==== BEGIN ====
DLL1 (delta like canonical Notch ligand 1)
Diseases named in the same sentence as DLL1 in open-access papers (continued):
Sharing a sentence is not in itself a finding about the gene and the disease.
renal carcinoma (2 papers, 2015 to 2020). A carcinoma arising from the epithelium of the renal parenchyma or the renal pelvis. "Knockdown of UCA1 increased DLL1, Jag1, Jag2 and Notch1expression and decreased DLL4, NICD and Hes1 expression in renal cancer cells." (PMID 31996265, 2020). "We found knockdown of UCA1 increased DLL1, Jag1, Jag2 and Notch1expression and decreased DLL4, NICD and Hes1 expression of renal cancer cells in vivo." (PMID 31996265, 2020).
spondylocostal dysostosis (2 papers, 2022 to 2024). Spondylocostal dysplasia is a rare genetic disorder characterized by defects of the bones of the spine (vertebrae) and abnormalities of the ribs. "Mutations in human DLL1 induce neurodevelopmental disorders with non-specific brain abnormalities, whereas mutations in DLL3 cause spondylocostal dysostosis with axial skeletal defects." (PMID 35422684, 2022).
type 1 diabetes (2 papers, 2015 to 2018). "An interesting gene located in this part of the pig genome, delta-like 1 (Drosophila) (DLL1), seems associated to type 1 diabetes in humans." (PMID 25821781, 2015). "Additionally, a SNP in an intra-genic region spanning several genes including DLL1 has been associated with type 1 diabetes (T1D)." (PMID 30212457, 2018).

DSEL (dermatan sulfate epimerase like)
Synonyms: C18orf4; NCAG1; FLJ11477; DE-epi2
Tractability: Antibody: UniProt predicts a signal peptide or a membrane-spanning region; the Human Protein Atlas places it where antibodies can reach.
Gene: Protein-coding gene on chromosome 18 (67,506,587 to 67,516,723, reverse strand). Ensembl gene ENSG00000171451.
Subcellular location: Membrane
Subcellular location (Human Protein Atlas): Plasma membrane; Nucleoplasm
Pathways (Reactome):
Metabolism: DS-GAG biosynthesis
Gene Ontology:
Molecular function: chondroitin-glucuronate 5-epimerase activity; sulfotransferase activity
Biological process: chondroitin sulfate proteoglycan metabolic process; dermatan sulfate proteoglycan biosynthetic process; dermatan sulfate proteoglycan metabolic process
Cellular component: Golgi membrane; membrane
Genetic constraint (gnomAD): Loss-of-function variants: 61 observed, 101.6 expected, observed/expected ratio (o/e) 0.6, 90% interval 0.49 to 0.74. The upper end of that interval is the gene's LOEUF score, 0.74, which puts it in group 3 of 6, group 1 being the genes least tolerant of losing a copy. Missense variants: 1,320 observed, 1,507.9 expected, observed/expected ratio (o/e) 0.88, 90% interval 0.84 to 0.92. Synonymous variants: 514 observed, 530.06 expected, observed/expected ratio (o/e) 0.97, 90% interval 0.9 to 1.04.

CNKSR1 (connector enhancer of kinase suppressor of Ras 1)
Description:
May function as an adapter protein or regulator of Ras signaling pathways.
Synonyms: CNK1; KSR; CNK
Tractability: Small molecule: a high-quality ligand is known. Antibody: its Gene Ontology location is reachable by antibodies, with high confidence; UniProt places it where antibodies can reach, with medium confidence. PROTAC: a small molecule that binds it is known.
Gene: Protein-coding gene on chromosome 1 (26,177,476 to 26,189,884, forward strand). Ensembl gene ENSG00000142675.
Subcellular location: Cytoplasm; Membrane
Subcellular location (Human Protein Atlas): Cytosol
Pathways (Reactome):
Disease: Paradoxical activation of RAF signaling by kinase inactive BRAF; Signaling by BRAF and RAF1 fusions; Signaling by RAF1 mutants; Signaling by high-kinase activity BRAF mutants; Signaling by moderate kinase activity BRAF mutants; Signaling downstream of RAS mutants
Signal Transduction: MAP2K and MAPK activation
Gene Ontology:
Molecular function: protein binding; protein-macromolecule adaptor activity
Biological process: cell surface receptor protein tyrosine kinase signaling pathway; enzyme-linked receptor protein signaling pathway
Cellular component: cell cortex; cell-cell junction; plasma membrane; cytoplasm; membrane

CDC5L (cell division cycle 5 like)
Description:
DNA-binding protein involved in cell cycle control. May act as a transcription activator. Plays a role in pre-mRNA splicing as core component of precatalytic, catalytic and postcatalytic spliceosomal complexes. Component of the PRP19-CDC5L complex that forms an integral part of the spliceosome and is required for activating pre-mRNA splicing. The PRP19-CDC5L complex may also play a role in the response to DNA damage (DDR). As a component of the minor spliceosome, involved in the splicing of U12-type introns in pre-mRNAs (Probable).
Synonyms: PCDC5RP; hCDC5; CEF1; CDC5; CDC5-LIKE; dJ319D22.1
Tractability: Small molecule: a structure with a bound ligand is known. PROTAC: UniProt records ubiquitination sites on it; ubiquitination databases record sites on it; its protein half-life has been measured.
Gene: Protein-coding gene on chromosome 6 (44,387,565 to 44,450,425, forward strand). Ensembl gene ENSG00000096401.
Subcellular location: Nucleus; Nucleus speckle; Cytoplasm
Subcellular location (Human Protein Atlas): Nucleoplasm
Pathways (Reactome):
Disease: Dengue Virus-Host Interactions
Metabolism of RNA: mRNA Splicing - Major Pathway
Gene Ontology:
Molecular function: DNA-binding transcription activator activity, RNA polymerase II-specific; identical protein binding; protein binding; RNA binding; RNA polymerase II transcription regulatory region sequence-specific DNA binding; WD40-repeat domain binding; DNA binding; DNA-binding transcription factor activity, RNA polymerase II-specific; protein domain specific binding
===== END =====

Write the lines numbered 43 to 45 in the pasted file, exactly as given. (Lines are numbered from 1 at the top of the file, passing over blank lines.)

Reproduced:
Pathways (Reactome):
Disease: Dengue Virus-Host Interactions
Metabolism of RNA: mRNA Splicing - Major Pathway